Legal Education

Dean settles case with Texas law school and returns as tenured professor

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Joan Bullock of Texas Southern University’s Thurgood Marshall School of Law has been reinstated with tenure, and she will be returning as a law professor “ASAP,” Todd Slobin, her lawyer, told the ABA Journal in an email. Image from Shutterstock.

A lawsuit alleging the former dean of Texas Southern University’s Thurgood Marshall School of Law was stripped of tenure without cause and denied due process has settled, according to a recent U.S. District Court for the Southern District of Texas order.

Joan Bullock, the plaintiff, has been reinstated with tenure, and she will be returning as a law professor “ASAP,” Todd Slobin, her lawyer, told the ABA Journal in an email. Before joining Texas Southern, which is a public, historically Black university, Bullock was the dean of San Diego’s Thomas Jefferson School of Law.

She was hired as dean at Texas Southern Law in 2019. In 2022, she was asked to sign a severance agreement by the university on the basis the law school was taking a different direction, according to her lawsuit. She refused to sign the agreement.

A communications manager from the university told the ABA Journal it does not comment on personnel matters. In a November 2022 motion to dismiss, the defense argued that Bullock was not hired with tenure, and parties she named as defendants were immune from her claims as agents of the state of Texas.

Additionally, the motion claimed that law school faculty issued a vote of no confidence regarding Bullock’s leadership, and students “revolted against her.”

Bullock filed a response the same month. She repeatedly told university leadership they were violating state law by withholding funds that specifically belonged to the law school, and their actions could lead to the law school losing its accreditation, the court filing states.

It also argues that the university provost and president refused to address her complaints.

“Instead, they terminated Bullock from the dean position at the first opportunity,” according to the complaint. Additionally, it claims she was denied an opportunity to hear and respond to allegations made against her, which violated the university’s procedures.

In the November motion to dismiss, the university also argued the law school’s Texas bar pass rates dropped while Bullock was dean. According to Texas Board of Law Examiners data, Texas Southern’s first time pass rate was 57.64% in July 2019; and 50.93% in July 2022.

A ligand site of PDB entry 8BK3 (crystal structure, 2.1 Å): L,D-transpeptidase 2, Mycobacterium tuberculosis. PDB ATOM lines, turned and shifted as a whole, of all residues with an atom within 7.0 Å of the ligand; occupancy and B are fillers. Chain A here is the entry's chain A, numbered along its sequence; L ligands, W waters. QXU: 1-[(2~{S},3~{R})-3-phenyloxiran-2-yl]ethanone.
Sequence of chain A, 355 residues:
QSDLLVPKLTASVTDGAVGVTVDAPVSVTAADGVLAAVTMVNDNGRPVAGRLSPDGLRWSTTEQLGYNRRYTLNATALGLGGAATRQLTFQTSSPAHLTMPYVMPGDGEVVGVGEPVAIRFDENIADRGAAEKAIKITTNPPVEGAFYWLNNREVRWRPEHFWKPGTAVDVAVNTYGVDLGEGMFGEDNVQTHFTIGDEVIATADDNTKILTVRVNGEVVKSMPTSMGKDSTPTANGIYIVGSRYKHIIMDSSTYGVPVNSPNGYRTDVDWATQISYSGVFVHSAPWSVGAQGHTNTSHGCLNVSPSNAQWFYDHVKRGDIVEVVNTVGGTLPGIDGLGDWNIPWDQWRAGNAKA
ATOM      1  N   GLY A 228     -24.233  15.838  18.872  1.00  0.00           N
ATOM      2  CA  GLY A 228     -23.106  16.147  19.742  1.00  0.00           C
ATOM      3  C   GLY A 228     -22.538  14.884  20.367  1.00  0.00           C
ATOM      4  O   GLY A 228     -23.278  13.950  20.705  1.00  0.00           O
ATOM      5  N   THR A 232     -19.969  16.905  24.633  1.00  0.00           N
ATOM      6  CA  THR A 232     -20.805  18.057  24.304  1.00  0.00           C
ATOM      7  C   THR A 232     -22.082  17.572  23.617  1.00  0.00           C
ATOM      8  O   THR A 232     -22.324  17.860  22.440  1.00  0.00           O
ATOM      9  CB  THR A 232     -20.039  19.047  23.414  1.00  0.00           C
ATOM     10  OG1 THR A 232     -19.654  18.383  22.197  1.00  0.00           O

An amended complaint Bullock filed in February 2023 states that as dean she brought in two strong entering classes, and none of those students had taken a bar by the time she was asked to sign a severance agreement. Also, it claims Bullock was prevented from advertising and hiring personnel essential to the proper operation of an ABA-accredited law school.

One of Bullock’s first actions at Texas Southern was firing Edward Rene, the law school’s associate dean of admissions. He was later charged with theft in 2020, related to allegations he was running law school scholarship scams. The case is still pending, according to Harris County court records.

Before Bullock was hired for the dean position, the law school in 2017 received a public censure from the council of the ABA’s Section of Legal Education and Admissions to the Bar. That involved noncompliance with Standard 104, which addresses information law schools provide the council and equal opportunity provisions detailed in Standard 205(b). The finding followed a federal discrimination lawsuit brought against the school by a female associate dean. According to a 2017 dismissal order, the claims were settled.

Also in 2017, the law school was found to be out of compliance with Standard 301(a) and Standard 309(b), which address academic programs and support, and admissions provisions detailed in Standard 501.

In February 2020, the council found that the school had demonstrated compliance with standards 301(a) and 309(b). And in May 2020, the council found that the school demonstrated compliance with Standard 501(b) and Interpretations 501-1 and 501-2.

See also: “Former law school dean sues Texas university over loss of tenure”

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